Stowupland

 

Pictures of buildings mentioned in the “Suffolk” volume of “The Buildings of England” series by Sir Nikolaus Pevsner.


Apart from the Church, which only merited 6 lines in both the original edition and the second edition (p446), there is only one other entry about which Pevsner was equally brief and said “Columbine Hall.  Built of flint, with a timber-framed over-sailing upper storey.  Diagonal angle-post.”  Thus was dismissed one of the more spectacular Suffolk houses, which by the third edition (Suffolk West by James Bettley) had its photograph on the back cover. 


This site concentrates on the second edition but from time to time draws on the more compendious third edition which includes all Grade 1 and 2* houses not already covered by Pevsner: adding, for instance, 3 more buildings to the Stowupland entry.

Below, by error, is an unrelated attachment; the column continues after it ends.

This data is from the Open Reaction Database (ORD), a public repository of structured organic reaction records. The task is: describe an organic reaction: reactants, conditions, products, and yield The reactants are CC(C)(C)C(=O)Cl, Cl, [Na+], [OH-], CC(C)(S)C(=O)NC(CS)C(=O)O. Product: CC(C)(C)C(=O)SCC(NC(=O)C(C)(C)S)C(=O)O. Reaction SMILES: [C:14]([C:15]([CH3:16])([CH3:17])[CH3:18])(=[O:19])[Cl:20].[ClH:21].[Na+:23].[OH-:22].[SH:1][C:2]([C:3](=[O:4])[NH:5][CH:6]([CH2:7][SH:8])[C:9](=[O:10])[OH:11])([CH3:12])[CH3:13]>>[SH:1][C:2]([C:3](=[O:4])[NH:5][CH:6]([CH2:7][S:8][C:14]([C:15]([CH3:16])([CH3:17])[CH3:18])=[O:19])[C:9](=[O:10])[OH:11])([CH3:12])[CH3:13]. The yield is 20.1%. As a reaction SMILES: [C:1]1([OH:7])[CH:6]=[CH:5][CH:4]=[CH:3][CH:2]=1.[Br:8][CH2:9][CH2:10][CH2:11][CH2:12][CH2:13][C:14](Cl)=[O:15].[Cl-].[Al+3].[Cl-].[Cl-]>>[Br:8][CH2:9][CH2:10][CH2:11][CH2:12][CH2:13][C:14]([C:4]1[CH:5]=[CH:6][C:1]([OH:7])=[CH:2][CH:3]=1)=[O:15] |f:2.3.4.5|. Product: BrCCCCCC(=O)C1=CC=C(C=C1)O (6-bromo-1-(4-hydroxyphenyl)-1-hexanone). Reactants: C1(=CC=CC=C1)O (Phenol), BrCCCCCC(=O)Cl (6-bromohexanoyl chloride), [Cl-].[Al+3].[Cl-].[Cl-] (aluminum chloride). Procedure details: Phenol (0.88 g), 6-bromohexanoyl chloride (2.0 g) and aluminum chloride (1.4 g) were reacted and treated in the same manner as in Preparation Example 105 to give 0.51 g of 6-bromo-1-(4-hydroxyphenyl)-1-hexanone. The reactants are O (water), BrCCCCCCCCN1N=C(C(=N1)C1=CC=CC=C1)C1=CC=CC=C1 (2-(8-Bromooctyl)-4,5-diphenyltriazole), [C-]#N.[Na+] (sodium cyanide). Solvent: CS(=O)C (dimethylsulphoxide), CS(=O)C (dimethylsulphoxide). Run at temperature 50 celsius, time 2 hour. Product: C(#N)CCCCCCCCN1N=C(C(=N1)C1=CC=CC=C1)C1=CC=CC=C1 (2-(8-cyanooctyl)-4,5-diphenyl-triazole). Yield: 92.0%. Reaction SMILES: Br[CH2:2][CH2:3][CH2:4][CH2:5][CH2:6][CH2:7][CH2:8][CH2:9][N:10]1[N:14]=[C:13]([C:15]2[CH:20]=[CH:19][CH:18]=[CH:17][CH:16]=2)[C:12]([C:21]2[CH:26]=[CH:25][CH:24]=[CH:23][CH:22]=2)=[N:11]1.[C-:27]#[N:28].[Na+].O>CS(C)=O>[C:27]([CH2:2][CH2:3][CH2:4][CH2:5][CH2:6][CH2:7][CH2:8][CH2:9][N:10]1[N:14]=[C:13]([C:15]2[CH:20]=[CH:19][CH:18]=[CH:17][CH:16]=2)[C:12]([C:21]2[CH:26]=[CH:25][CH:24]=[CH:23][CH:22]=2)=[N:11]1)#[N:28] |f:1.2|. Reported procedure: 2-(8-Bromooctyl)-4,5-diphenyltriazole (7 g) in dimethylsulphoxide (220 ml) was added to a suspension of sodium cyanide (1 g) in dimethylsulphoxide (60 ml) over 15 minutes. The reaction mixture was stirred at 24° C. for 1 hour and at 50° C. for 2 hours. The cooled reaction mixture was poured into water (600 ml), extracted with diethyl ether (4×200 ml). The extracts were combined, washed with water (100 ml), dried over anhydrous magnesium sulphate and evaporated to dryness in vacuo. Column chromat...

James Bettley says “Enchanting moated house once larger.  What remains of the original, dating from c1390, is an L-plan block in the NW corner of the site, built on the very edge of the moat.  The ground floor is of brick and flint, the jettied upper storey timber framed and plastered.”


Because it is on the edge of the moat on two sides it almost appears from outside and inside to be sailing like a ship.  There is a page on Columbine Hall in Eric Sandon’s Suffolk Houses (p294) where he makes a similar point.


Here is a general view.  The original entrance is thought to have been over a bridge and through a gatehouse passageway, now blocked, just right of centre on the moat side.



And here from the moated corner:



Another view:



And another:



The present day main entrance:



The main chimney:


(Columbine Hall previously had its own page but has been changed to Stowupland to correspond with its entry in Pevsner)

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